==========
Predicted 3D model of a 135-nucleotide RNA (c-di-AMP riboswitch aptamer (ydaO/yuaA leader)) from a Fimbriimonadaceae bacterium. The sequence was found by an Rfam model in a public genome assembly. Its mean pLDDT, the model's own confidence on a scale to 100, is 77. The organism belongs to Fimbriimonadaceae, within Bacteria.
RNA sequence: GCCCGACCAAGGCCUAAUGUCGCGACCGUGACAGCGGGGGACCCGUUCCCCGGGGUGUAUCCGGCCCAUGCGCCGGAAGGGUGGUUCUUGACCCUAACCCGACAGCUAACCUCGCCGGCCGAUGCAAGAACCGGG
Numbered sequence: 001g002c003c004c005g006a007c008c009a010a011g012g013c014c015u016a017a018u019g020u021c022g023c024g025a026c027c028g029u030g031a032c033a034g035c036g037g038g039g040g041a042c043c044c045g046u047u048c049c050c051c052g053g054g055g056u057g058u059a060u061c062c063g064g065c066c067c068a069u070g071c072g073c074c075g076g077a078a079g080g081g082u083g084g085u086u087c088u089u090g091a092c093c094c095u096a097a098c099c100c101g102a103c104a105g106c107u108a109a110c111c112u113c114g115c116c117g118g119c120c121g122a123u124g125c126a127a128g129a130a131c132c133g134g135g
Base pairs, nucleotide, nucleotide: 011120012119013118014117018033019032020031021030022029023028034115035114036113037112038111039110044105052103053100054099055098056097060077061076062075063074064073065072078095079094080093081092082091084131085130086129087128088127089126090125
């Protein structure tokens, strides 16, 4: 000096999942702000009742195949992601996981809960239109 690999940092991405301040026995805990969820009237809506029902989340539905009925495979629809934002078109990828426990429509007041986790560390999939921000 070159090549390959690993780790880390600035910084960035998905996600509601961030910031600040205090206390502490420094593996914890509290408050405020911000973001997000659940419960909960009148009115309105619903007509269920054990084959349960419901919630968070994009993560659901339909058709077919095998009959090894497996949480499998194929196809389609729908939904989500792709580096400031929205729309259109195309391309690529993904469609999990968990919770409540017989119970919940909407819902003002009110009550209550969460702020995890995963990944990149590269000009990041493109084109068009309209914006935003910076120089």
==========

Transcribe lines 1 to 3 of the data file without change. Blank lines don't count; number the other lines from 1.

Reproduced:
Predicted 3D model of a 135-nucleotide RNA (c-di-AMP riboswitch aptamer (ydaO/yuaA leader)) from a Fimbriimonadaceae bacterium. The sequence was found by an Rfam model in a public genome assembly. Its mean pLDDT, the model's own confidence on a scale to 100, is 77. The organism belongs to Fimbriimonadaceae, within Bacteria.
RNA sequence: GCCCGACCAAGGCCUAAUGUCGCGACCGUGACAGCGGGGGACCCGUUCCCCGGGGUGUAUCCGGCCCAUGCGCCGGAAGGGUGGUUCUUGACCCUAACCCGACAGCUAACCUCGCCGGCCGAUGCAAGAACCGGG
Numbered sequence: 001g002c003c004c005g006a007c008c009a010a011g012g013c014c015u016a017a018u019g020u021c022g023c024g025a026c027c028g029u030g031a032c033a034g035c036g037g038g039g040g041a042c043c044c045g046u047u048c049c050c051c052g053g054g055g056u057g058u059a060u061c062c063g064g065c066c067c068a069u070g071c072g073c074c075g076g077a078a079g080g081g082u083g084g085u086u087c088u089u090g091a092c093c094c095u096a097a098c099c100c101g102a103c104a105g106c107u108a109a110c111c112u113c114g115c116c117g118g119c120c121g122a123u124g125c126a127a128g129a130a131c132c133g134g135g